Indian restaurants in London come six a penny. They’re sort of like your “local” pub; everyone’s got at least one curry house ‘round the corner. And then there are the Bombay Brasseries, the Cinnamon Clubs and many others which attempt upscale Indian and often fall short.
On this typically rainy Saturday night, we’re in Bloomsbury, home of London’s literary ghosts, headed to Salaam Namaste. From a side street heavy with former council housing blocks, we enter the white table-clothed restaurant, crowded with locals.
The area is surrounded by University College London, Great Ormond Street Hospital, and nearby Gray’s Inn Road, home to London’s law chambers. If first impressions are anything to go by, we’re expecting nothing more exotic than chicken Tikka Masala. How wrong we were.
With a menu that stretches over several pages, we finally narrow down a choice of experimental dishes with classics. We begin with Tandoori Portobello mushrooms filled with figs, cashew nuts, curry, raisins, chilli and paneer. It’s like a neutron bomb – meaty, multi-textured, and warm as the medley of spices hit the tongue.
Mint grilled salmon is a stand out dish, able to convert even fish-haters with its charred flavour. What’s immediately obvious is that all of the spices here are freshly ground. A chicken Tikka, perhaps the most basic of Indian foods, is exemplary for its powerful cumin and pungent coating. It’s served with green apple chutney, which perfectly balances the salty Tikka. We declare it the best chicken Tikka we’ve tasted outside of India.
If all of this is starting to sound like a feast for twelve, thankfully, it’s not. Portions are small enough to allow for lots of sampling. Sabbir Karim is responsible for the menu, and fills in when the award-winning chef takes time off. During the week, he’s a flight steward for British Airways, which explains the diversity of Salaam’s offerings.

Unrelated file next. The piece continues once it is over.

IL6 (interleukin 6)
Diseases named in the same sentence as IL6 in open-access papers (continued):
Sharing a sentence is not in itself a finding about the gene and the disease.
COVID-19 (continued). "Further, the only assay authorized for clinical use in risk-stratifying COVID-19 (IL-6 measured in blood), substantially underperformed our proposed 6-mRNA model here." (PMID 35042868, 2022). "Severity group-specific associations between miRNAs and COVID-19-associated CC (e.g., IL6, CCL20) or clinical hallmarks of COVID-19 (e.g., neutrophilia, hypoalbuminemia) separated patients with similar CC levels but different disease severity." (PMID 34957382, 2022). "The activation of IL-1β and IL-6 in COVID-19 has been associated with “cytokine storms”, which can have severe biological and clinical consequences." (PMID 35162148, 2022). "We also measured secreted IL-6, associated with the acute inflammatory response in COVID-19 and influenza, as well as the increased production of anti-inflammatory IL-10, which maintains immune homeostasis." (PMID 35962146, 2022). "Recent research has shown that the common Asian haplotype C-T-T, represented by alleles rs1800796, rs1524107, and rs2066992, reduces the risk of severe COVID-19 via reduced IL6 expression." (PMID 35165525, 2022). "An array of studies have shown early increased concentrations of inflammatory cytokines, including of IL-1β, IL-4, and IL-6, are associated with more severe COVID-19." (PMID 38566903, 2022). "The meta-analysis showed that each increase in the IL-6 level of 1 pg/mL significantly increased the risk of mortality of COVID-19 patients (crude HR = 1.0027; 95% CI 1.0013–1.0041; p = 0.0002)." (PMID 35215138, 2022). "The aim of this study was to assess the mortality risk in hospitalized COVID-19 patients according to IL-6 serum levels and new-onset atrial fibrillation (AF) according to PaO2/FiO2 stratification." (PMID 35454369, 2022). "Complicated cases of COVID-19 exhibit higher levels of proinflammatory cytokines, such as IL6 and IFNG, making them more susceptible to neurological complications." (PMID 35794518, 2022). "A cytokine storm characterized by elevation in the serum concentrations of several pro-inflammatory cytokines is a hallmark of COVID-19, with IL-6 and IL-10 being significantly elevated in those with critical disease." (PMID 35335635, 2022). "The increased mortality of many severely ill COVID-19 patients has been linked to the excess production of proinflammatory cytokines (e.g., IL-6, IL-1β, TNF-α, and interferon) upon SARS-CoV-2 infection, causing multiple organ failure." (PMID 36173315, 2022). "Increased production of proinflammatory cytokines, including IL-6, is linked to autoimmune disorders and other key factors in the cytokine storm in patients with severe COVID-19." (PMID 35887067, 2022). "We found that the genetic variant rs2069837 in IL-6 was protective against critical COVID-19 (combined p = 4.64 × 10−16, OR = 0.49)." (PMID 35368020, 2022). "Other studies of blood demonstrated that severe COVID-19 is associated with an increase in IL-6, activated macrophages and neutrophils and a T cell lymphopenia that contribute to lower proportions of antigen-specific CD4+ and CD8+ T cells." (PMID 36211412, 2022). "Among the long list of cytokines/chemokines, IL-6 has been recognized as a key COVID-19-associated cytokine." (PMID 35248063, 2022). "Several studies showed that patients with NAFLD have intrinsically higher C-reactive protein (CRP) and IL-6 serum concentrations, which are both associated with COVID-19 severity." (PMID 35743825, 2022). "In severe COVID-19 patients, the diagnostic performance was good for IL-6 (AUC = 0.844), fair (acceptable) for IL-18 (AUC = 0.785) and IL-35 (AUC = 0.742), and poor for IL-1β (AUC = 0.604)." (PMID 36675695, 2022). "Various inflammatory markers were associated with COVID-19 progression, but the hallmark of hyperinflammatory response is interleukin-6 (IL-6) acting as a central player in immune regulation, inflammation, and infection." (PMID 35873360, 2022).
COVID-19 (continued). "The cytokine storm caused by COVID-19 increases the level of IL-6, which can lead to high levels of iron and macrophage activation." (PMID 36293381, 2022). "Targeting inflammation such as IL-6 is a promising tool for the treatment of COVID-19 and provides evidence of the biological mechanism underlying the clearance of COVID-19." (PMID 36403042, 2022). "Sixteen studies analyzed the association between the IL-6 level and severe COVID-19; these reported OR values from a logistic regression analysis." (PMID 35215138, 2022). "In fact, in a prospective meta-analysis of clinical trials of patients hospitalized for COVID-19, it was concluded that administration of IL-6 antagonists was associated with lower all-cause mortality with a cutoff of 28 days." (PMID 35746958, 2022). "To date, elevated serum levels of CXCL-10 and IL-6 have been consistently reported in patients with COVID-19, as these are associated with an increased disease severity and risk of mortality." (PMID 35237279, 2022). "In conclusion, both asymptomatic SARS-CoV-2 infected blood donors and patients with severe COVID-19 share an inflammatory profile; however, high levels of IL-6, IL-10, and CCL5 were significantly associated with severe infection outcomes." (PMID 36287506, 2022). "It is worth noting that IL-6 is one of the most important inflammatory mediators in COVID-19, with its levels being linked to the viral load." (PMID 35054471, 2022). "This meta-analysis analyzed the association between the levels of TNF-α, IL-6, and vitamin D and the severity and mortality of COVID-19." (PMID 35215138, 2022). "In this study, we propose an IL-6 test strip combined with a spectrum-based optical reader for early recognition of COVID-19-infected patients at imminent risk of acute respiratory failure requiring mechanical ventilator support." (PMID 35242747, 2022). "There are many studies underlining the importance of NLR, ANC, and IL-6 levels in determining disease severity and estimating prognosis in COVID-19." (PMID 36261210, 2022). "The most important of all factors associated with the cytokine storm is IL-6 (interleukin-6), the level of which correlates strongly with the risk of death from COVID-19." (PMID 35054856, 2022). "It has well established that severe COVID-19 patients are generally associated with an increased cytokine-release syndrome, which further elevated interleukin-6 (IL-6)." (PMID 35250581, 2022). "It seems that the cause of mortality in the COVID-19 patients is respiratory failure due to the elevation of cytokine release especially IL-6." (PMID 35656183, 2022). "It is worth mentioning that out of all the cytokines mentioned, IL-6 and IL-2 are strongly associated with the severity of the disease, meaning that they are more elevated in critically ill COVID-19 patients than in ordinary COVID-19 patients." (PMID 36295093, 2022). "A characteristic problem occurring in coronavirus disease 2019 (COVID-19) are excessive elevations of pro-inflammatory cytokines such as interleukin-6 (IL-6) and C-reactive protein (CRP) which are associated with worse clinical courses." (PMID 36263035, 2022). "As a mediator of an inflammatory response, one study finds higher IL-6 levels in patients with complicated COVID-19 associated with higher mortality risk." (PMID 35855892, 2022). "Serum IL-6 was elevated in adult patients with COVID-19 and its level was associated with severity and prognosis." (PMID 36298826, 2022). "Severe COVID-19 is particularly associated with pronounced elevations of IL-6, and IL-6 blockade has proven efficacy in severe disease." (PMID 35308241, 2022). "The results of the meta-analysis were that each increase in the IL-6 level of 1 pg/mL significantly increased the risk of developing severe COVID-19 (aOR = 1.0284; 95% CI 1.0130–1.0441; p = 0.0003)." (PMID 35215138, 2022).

Karim came to the UK, like so many others in the Indian restaurant trade, from Bangladesh. He married a woman from Karachi, and if Pakistani and Bengal dishes aren’t enough, he gathers recipes from his weekly travels to try at the restaurant, including a Goan Crab Vindaloo sourced from Dorset, and a Persian Chicken Dhansak cooked with lemon juice, herbs and lentils in a hot, sweet and sour sauce.
The thoughtful balance of flavours excites the palette, together with a fresh ginger and date naan, and lashings of the spicy root vegetable and tamarind rice cooked with cashews, peanuts and dried chillies.
There are no copper Balti bowls here; only large, white palette shaped plates to enhance the artistry of the food, aimed at those with adventurous taste buds.
The meal is like a theatrical performance, with eye-catching headlines delivering sensationally rich, and thoughtful tastes, playful twists of rhubarb and cheese, lamb and papaya. All the while, the favourites are executed with as much care and attention, making one wonder whether all the other Jalfrezi’s and Tikka’s aren’t imposters.
Salaam Namaste isn’t exactly on the tourist track, but it’s worth a special trip. A comparable meal in the West End would cost twice as much with half the flavour. It may not be “local,” but I’ll be back.